A 14-year-old Black boy fell to his death after slipping out of his seat on a 430-foot free-fall ride overlooking a busy street in Orlando’s tourist district’s ICON Park. Reports say the teen should never have been allowed on the ride because his weight exceeded the size restriction mandated for operation.
On Thursday, March 24, Missouri native Tyre Sampson met his untimely demise after he fell out of the ride when the magnets of the ride engaged as it was “coming down the tower,” causing him to fall to the ground. He was pronounced dead at a local hospital.
Family, friends and supporters say the ride should be torn down.
Sampson was in Orlando visiting a friend and decided to go with those he was visiting to the popular amusement area to have some fun.
“The FreeFall” was a brand-new installation for the city, only opening four months ago in December 2021. Considered “the world’s tallest free-standing drop tower,” it stood as tall as the Statue of Liberty and could hold 30 people at a time.
According to the manufacturer of the ride, the maximum passenger weight is approximately 287 pounds.
The rising football player, who reports say still had the harness in the “down and locked position when the ride stopped,” weighed 340 pounds when he was admitted on the ride, his lawyers contend.
Florida Department of Agriculture and Consumer Services Office released the FreeFall Investigation Report on Monday, March 28, to the public and noted the ride had passed inspections on Dec. 15, 2021, and the operator was trained to operate it.
The operator filed an accident report submitted on the night of the incident, Thursday, March 24. “FreeFall was coming to down the tower. When the magnets engaged the patron came out of the seat. Harness was still in a down and locked position when the ride stopped.”
The ride operator ignored the manual that further stated for them to “be careful when seeing if large guests fit into the seats. Check that they fit within the contours of the seat and the bracket fits properly. If this is not so, do not let this person ride.”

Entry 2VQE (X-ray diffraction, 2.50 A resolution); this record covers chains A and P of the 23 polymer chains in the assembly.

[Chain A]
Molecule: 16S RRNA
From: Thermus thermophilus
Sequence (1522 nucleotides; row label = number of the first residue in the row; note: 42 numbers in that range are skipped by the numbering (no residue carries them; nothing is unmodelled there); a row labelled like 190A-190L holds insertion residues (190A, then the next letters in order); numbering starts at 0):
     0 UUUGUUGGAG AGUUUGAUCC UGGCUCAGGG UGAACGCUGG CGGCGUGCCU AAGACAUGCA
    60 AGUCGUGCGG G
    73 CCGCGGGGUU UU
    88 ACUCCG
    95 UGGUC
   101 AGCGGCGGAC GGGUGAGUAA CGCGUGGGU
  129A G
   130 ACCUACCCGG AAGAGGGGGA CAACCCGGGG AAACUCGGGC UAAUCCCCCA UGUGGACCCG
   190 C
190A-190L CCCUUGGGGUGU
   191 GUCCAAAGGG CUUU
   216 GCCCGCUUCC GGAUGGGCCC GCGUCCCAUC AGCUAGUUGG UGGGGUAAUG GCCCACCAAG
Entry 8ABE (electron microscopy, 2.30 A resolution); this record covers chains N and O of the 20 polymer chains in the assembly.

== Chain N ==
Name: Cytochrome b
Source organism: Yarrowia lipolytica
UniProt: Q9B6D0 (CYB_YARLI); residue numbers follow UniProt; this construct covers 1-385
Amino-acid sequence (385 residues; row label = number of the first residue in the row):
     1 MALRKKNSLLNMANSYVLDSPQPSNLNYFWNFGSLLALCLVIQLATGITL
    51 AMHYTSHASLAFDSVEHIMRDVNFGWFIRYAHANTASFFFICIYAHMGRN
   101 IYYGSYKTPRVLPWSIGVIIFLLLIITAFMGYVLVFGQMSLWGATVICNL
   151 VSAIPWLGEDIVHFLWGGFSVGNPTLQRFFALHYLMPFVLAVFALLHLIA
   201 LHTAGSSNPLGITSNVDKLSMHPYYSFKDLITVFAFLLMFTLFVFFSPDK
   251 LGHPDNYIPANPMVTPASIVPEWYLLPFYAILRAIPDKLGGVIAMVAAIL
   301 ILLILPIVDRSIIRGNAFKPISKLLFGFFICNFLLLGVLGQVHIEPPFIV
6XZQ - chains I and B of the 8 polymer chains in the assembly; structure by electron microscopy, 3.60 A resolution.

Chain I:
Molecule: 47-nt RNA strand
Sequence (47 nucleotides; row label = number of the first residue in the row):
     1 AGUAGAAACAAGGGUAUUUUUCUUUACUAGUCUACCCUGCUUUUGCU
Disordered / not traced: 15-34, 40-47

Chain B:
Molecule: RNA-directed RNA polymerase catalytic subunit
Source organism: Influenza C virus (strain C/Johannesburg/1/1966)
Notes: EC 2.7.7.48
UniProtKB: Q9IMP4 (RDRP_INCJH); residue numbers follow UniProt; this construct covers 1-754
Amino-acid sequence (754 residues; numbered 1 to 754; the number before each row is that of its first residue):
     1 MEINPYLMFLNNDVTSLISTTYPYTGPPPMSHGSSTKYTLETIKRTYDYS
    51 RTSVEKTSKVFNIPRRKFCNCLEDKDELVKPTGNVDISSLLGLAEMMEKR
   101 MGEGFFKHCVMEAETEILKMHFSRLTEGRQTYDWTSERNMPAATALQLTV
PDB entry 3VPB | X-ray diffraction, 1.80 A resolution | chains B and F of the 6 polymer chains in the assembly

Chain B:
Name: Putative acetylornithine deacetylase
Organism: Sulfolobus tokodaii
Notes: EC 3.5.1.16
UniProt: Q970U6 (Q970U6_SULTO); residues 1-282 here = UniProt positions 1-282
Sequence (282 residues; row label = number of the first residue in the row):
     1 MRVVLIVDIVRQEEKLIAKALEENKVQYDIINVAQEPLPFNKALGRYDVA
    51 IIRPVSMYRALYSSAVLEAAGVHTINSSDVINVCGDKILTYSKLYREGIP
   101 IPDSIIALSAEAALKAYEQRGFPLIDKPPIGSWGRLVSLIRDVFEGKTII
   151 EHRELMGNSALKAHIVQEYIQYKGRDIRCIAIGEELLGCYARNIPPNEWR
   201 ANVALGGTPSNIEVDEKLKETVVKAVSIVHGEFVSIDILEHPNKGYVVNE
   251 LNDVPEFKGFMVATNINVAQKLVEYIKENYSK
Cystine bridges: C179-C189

Shay Johnson, Sampson’s cousin, said the operator should have turned the boy away after he was previously turned away from other rides that same evening.
“You told him he couldn’t get on the swing. You told me he couldn’t get on the slingshot,” she said. “So, why did you allow him to get on this if he was overweight?”
“I hate it,” she said in an interview. “I hate that they did not turn him down. … I feel like they just looked [him] over just to get his money.”
Footage from the tragic incident appear to show passengers on the ride share concerns about seat restraints. The Miami Herald describes the ride as having “over-the shoulder restraint harnesses, with two hand grips at the chest level, that riders pull down and then they are released automatically at the end of the ride.”
Another witness who called 911 said, “Bam, went straight through his chair and dropped. It was the biggest smack I ever heard in my life. I seen him hit the ground.”
Yarnell Sampson, the boy’s father, has enlisted attorney Ben Crump to represent the family. In a statement, Crump’s office revealed the family is “shocked and heartbroken at the loss of their son.”
“This young man was the kind of son everyone hopes for — an honor roll student, an aspiring athlete, and a kind-hearted person who cared about others,” Crump continued as he asked the community to join his team as they lift the family in prayer during his time of bereavement.
The civil rights lawyer tweeted, “Please join me in sending prayers to the family of 14-year-old Tyre Sampson as they go through the unthinkable loss of their son — an honor roll student, aspiring athlete, and kind-hearted person who cared about others.”
ICON Park sent its condolences to the Sampson family, calling the incident “the saddest day in the history” of the tourist destination.
The statement read, “We continue to grieve the passing of Tyre Sampson and our thoughts are with his family and friends. This was the saddest day in the history of ICON Park and we’re working hard to make sure this never happens again.”
FDACS and the Orange County Sheriff’s office both said the investigation is ongoing and declined to give a statement other than they were vigilantly working to find out the details of the tragedy and “precipitate any changes necessary to better protect patrons of amusement rides in Florida.”
FDACS commissioner Nicole “Nikki” Fried said, “Words cannot express the sorrow felt by the tragic loss of such a young man, and my thoughts and prayers are with his family and friends during this unimaginably difficult time.”
On Tuesday, March 29, according to Fox 35, barriers were placed around the ride to prevent people from getting on it.
Many who love Sampson believe the ride should not just have a fence around it but should be torn down.
The FreeFall and its sister ride SlingShot will remain closed during the investigation.